* NOVEMBER 1:
A 14-year-old lionesss died in Pachpachiya village near Tulsishyam range in Gir East after falling into a 100 feet-deep well.
* OCTOBER 30:
* OCTOBER 30:
A lion was found dead in a blind well in Gir sanctuary area.
* OCTOBER 22:
* OCTOBER 22:
A leopard was found dead in a blind well (without parapet walls) near Talda village of Khamba taluka on the outskirts of Gir sanctuary
These are few of the several incidents where the wild cats of Gir met a watery grave. While the Forest Department is raising a hue and cry about a chinkara being filmed during the shooting of Lagaan eight years ago in Kutch, they are silent about the fact that the wild cats are meeting their death after falling into open wells around the Gir Sanctuary — sole abode of the Asiatic lion.
‘‘Every year there are at least 15 such deaths,’’ says Amit Jetva, president of Gir Nature Youth Club. ‘‘There are more than 6,000 blind wells within a 6 km-radius of the sanctuary’s borders. The number of wells has gone up in the past couple of years. Saurashtra is an arid zone where farmers dig wells for irrigation purposes. But these are the very areas that fall in the lion’s migration path. So the Forest Department as well as the State Government should take an initiative to protect these wild cats, which are the pride of the State and nation as well,’’ he says.
Forest officials say lions and leopards usually fall into the blind wells while hunting at night. In pursuit of stray cattle or other prey foraging in the fields or farms on the sanctuary’s periphery, they often fall into these wells and drown before anyone can even spot them.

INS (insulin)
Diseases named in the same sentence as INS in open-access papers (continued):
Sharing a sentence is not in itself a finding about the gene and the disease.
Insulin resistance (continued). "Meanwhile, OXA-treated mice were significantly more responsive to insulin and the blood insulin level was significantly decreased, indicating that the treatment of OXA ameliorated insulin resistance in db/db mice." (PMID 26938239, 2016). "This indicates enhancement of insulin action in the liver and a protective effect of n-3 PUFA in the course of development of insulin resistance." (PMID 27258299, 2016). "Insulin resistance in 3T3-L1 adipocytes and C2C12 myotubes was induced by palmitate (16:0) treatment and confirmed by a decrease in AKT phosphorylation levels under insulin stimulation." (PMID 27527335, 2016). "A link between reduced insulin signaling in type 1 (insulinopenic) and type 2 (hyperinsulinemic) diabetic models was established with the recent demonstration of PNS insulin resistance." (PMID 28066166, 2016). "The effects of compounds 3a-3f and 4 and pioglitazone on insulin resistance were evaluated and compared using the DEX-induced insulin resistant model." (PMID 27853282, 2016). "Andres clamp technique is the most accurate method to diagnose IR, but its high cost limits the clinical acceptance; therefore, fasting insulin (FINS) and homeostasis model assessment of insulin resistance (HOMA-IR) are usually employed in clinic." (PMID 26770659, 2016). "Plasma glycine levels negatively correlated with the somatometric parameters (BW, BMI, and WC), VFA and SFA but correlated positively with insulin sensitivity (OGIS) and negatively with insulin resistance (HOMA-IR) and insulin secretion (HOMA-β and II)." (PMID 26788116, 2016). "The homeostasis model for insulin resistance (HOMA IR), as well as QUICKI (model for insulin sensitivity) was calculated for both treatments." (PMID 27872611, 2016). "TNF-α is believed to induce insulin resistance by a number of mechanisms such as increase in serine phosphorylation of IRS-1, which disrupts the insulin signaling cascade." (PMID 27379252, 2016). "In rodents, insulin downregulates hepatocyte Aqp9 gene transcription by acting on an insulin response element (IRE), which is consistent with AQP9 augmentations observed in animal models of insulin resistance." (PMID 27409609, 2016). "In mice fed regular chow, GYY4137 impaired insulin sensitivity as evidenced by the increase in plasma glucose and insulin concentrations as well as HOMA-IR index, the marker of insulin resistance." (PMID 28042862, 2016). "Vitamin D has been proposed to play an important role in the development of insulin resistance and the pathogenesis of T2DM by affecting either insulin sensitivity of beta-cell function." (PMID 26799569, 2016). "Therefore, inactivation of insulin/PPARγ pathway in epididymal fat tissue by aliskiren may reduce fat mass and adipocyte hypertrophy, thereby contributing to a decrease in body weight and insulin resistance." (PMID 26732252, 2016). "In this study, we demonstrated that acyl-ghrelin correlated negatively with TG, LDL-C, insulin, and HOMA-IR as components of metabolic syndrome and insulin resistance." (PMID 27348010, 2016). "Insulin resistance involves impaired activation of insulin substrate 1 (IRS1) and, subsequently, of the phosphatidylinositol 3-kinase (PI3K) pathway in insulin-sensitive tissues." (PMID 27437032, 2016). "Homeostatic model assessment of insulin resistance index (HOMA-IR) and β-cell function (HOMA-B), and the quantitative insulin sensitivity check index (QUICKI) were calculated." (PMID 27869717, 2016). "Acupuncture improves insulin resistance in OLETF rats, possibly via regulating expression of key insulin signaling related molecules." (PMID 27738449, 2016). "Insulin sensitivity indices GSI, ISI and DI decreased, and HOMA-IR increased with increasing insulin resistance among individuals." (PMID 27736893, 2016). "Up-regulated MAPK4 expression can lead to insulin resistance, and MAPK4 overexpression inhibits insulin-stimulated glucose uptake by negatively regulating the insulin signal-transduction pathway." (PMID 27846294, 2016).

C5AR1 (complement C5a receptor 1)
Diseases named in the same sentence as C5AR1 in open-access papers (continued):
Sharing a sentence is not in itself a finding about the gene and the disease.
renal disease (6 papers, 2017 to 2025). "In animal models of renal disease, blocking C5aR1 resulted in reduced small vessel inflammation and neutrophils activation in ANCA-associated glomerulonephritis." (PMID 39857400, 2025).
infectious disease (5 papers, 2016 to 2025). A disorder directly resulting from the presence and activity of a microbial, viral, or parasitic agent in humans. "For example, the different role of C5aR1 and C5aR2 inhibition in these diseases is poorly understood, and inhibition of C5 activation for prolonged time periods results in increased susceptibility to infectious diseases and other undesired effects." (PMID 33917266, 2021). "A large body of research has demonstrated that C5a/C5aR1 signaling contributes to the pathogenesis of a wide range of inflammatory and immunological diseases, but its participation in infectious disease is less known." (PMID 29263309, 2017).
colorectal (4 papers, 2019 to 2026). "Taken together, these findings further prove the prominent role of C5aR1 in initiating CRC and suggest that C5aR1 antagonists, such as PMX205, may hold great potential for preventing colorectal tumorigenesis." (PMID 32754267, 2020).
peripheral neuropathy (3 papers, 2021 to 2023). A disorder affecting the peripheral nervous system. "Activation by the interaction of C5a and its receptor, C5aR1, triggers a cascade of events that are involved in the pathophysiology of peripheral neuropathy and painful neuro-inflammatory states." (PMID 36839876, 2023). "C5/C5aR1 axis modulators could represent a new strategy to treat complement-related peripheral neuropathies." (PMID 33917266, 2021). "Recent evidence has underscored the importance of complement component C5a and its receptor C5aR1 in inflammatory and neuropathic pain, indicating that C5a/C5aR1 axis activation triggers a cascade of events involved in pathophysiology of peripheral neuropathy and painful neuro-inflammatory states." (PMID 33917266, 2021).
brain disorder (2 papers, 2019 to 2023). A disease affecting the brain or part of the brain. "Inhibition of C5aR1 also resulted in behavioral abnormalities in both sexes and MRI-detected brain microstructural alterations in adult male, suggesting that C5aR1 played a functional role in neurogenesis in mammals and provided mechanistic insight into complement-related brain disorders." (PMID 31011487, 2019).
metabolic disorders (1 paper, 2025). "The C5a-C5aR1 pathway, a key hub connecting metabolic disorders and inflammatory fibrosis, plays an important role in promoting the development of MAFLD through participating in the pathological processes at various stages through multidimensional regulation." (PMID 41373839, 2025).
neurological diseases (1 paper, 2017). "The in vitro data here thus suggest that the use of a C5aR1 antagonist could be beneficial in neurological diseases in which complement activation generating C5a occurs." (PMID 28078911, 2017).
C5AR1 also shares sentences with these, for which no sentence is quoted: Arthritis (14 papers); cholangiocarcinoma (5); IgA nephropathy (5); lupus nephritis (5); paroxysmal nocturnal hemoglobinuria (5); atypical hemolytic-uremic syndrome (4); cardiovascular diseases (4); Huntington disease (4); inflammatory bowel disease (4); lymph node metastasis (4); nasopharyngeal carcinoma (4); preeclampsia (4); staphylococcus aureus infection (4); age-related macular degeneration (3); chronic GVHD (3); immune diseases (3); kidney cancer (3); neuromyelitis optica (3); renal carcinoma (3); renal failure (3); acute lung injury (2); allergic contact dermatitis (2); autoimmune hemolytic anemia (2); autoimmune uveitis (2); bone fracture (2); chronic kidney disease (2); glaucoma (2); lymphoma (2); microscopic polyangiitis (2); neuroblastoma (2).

As more land comes under cultivation around the Sanctuary, the number of blind wells are rising, posing a threat to wild cats.
Sadly, except for appealing to the farmers to cover the wells, there is nothing much that the Forest Department can do as their jurisdiction does not cover these revenue areas.
Pradeep Khanna, Chief Conservator of Forests (Wildlife), says, ‘‘We have left no well uncovered within the sanctuary area. There are over 6,000 wells on the periphery of the sanctuary and these are on private land. In these areas, we are requesting farmers to cover these wells or erect some visible barriers so that wild cats can be prevented from falling into these wells.’’
He said, ‘‘It’s not that the Forest Department is doing nothing to save the wild cats. There were several incidents where our staffers had rescued animals from wells.’’
“We cannot prevent such deaths as the lion migration area is vast. We can help farmers to construct parapets, cover wells or create visible barriers, but we cannot lend financial assistance to all farmers to construct parapets. There are some motivating NGOs, who have offered to help farmers construct parapets and pile up wooden brush over the well,’’ says Bharat Pathak, conservator of forests, Junagadh, adding, ‘‘If the farmers can dig wells at a cost of Rs 40,000 to Rs 50,000, they can afford another Rs 2,000 to construct parapets over the wells.’’
When asked about the death of lions, Minister of Forest and Environment Mangubhai Patel says, ‘‘Every state should make provisions for the development of sanctuary area. It is sad that lions are dying in this manner. However, figures also reveal that there has been a rise in the number of lions. Now, there are 359 lions in the sanctuary.’’
To prevent such incidents, Jetva has a solution. ‘‘All it requires is proper legislation. People in lion migration areas must be forbidden to construct wells. There are more than 150 lions in non-protected areas. That lions are dying in this way just shows how careless the authorities are,’’ he says.